Film director, writer, and producer. Born May 14, 1944, in Modesto, California. His parents sold retail office supplies and owned a walnut ranch in California. His experiences growing up in the sleepy suburb of Modesto and his early passion for cars and motor racing would eventually serve as inspiration for his Oscar-nominated low-budget phenomenon, American Graffiti (1973).
Before young Lucas became obsessed with the movie camera, he wanted to be a race car driver, but a near fatal accident in his souped-up Fiat just days before his high school graduation quickly changed his mind. Instead, he attended community college and developed a passion for cinematography and camera tricks. Following the advice of a friend, he transferred to the University of Southern California filmmaking school. There he produced a short futuristic Sci-Fi film called THX-1138:4EB, and garnered a comfortable spot under the wing of Francis Ford Coppola, who took an active interest in unleashing new filmmaking talent. Coppola convinced Warner Brothers to make a feature length version of the film, and although a few critics recognized some philosophical depth behind all the technical wizardry, THX-1138 (re-titled) flopped terribly in its 1971 release.
Although intimidated by the failure of his first film, Lucas went back to work on his next project, American Graffiti. Released in 1973, the film featured such burgeoning young talents as Ron Howard, Richard Dreyfuss, and Harrison Ford, and was recognized as a stunning portrait of listless American youth in 1962 depicting, in Lucas’ own words, “a warm, secure, uninvolved life.” The film, made for only $780,000, grossed $50 million in the box office. It was nominated in five categories at that year’s Academy Awards, including Best Picture, Best Screenplay, and Best Director for Lucas, and is still considered one of the most successful low budget features ever made.
Now that Lucas had won back the confidence of his supporters, he set out to make a children’s Saturday morning serial that would be part fairy tale, part Flash Gordon, and complete fantasy and adventure set in the imaginary frontier of outer space. The project eventually evolved into a full-length feature entitled, Star Wars. In its 1977 release, Star Wars blew audiences away with its awe-inspiring special affects, fantastical landscapes, captivating characters (the erroneous pairing of two bumbling droids providing, ironically, the most heart and comic relief), and the familiar resonance of popular myth and fairy tale. Made for $11 million, the film grossed over $513 million worldwide during its original release. Lucas continued the story of the Jedi Knights and the Dark Side in The Empire Strike Back (1980) and The Return of the Jedi (1983). In the meantime, he set up a state-of-the-art special effects company, Industrial Light & Magic (ILM), as well as a sound studio, Skywalker Sound, and began to execute more and more control over the finished product of his films. He eventually built his own moviemaking “empire” outside of the controlling influence of Hollywood in the hills of Marin Country, California.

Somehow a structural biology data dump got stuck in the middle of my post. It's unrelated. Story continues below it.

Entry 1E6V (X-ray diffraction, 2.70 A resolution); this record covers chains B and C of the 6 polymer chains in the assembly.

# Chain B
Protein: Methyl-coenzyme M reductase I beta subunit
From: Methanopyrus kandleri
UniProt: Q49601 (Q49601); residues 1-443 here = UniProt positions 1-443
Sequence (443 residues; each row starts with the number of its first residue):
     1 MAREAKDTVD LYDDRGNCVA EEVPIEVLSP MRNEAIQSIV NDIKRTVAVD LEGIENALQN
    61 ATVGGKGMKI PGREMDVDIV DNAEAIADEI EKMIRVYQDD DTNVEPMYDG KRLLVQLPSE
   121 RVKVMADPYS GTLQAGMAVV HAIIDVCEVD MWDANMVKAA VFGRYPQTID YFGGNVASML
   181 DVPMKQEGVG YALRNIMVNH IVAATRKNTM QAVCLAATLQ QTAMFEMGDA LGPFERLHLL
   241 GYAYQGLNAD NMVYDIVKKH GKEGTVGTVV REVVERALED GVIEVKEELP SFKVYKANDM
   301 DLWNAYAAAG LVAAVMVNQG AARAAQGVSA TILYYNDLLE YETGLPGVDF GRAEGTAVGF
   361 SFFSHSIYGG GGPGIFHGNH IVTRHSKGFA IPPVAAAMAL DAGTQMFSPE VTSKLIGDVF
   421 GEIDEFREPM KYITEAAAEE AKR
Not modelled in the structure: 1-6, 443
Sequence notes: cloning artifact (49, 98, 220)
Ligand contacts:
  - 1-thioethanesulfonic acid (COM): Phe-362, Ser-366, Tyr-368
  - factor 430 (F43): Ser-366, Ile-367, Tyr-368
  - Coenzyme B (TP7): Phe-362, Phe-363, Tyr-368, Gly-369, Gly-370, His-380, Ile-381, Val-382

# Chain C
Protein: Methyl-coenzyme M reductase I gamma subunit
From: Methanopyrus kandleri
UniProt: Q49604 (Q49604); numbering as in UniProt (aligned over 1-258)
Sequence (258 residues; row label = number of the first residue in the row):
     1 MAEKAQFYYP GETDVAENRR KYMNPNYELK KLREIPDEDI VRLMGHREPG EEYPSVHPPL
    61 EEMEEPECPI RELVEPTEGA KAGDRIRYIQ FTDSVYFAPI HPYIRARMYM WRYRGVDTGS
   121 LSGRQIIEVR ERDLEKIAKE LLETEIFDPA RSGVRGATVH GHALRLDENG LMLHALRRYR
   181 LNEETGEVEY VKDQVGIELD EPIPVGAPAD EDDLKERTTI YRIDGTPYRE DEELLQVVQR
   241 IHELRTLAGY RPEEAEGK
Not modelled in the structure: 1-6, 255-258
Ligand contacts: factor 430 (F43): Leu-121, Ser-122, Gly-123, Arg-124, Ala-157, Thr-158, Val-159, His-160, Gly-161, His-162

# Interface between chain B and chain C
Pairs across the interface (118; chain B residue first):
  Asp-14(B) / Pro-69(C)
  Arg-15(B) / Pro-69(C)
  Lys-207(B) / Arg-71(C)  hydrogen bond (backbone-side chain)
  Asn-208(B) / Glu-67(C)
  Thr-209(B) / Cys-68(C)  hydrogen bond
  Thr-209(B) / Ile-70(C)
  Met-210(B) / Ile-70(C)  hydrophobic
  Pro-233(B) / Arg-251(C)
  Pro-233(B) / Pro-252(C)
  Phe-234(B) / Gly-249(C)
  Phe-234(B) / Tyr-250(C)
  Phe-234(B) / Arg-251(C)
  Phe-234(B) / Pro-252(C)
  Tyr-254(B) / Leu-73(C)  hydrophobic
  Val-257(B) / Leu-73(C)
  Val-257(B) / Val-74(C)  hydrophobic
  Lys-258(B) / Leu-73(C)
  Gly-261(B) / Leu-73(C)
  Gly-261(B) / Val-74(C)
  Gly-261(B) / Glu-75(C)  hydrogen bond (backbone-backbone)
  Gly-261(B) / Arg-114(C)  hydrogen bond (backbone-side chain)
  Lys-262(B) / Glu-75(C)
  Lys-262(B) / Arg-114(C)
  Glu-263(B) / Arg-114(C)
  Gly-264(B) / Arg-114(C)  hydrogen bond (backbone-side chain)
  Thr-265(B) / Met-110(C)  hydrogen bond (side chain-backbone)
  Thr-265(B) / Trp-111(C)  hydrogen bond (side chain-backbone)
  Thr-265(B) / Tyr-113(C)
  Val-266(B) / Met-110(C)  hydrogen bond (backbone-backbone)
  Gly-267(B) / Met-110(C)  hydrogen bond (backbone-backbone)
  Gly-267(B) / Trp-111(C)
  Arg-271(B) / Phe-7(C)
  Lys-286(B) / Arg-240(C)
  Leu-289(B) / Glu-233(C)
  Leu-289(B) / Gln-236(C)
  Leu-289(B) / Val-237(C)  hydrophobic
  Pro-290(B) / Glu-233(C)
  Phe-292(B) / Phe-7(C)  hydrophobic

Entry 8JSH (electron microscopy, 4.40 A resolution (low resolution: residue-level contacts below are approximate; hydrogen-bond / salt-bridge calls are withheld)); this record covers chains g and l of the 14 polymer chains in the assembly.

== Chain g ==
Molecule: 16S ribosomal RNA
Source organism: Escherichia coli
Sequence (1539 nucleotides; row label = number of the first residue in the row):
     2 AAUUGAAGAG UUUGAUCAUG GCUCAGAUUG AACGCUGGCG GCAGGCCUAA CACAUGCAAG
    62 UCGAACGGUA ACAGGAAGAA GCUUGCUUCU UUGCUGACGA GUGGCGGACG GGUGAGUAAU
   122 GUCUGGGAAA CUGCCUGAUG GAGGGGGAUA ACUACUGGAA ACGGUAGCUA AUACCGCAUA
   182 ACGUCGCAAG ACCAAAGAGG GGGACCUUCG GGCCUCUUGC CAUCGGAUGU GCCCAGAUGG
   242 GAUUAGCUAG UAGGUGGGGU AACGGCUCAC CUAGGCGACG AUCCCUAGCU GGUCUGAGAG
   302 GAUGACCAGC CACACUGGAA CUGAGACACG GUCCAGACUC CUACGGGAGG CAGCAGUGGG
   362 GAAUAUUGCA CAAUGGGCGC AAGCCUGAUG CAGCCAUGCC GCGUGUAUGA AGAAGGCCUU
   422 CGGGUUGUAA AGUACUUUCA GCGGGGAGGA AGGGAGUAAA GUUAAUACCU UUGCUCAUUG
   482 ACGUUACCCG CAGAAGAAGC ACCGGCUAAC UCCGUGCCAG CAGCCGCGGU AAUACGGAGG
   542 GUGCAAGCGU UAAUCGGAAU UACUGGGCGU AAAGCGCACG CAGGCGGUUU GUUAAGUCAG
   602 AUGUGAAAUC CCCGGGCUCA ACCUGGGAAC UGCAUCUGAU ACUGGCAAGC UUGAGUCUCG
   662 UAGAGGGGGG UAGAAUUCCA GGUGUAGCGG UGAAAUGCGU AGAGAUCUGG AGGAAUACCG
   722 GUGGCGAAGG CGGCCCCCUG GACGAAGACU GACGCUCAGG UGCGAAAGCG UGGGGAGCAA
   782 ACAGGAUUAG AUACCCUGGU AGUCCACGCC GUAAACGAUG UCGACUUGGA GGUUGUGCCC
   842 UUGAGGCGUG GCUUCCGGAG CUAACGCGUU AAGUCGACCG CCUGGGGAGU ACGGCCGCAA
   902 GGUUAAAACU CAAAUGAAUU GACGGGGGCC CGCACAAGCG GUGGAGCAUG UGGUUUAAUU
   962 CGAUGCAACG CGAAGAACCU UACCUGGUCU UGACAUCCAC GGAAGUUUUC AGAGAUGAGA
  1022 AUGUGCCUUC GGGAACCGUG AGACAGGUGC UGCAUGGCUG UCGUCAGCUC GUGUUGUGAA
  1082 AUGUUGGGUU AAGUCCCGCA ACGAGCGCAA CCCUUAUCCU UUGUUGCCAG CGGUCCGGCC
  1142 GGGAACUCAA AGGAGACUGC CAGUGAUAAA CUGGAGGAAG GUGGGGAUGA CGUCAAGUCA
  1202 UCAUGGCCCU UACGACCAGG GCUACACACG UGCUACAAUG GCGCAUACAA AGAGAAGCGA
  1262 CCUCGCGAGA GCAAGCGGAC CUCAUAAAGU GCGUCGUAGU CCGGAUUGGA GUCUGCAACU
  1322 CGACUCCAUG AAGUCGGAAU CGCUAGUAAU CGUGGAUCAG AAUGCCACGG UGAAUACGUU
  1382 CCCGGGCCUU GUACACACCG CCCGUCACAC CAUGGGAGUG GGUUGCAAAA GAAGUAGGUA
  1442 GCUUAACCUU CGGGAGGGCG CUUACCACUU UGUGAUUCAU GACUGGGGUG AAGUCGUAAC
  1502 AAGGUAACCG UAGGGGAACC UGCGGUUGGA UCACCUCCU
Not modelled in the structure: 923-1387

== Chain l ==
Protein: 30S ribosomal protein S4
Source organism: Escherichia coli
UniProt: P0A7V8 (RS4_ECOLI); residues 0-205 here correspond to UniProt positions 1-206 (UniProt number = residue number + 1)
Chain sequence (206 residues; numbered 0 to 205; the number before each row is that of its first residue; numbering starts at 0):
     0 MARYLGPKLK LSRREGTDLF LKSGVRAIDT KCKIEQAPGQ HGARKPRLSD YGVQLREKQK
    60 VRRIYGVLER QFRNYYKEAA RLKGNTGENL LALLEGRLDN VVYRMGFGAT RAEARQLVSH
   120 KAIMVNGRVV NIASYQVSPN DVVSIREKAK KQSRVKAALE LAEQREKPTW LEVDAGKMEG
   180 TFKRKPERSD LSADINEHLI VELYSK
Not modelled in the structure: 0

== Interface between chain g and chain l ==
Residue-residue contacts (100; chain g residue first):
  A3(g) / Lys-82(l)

While Lucas weathered a considerable slump after the success of the Star Wars trilogy, ILM made money doing TV commercials. In 1993, the company finally got to flex its muscles when commissioned to bring the dinosaurs of Jurassic Park to horrifying life. The progressions in technology convinced Lucas that it was time to go back to Star Wars. He embarked on the development of three new prequels –beginning with the menacing Darth Vader as an innocent, but forceful, young boy. The first in the series, Star Wars: Episode I–The Phantom Menace, was released in spring of 1999 to high expectations and unprecedented hype and fanfare. The response was mixed; some critics and Star Wars fans found the characters childish and racially stereotyped, and the story lacking in dramatic depth; but the magical quality of Lucas’s technologically masterful creations was incontestably fantastic and mind-blowing. Defending his latest creation, Lucas argued that The Phantom Menace was a children’s movie — as all the Star Wars movies were meant to be before their cult like magnetism took hold of the American public. Star Wars: Episode II premiered on May 12, 2002, at the Tribeca Film Festival. The third and final episode, Revenge of the Sith, debuted in May 2005.
Lucas’s other projects have included writing and producing the Indiana Jones films and 1988’s Willow.
Considering the fact that George Lucas raises his children as a single parent, his preoccupation with children’s interests is not surprising. After he and film editor Marcia Griffin divorced in 1983, he gained custody of their adopted child, Amanda. Since then he has adopted two more children: Kate and Jet. They live together in the Skywalker ranch compound in Marin County. Lucas told Orville Schell of the New York Times in a 1999 interview, “Children are the whole point of life” –a surprisingly humble comment from a movie mogul worth somewhere around $2.5 billion.
May 2007 will mark the 30th anniversary of the original release of Star Wars.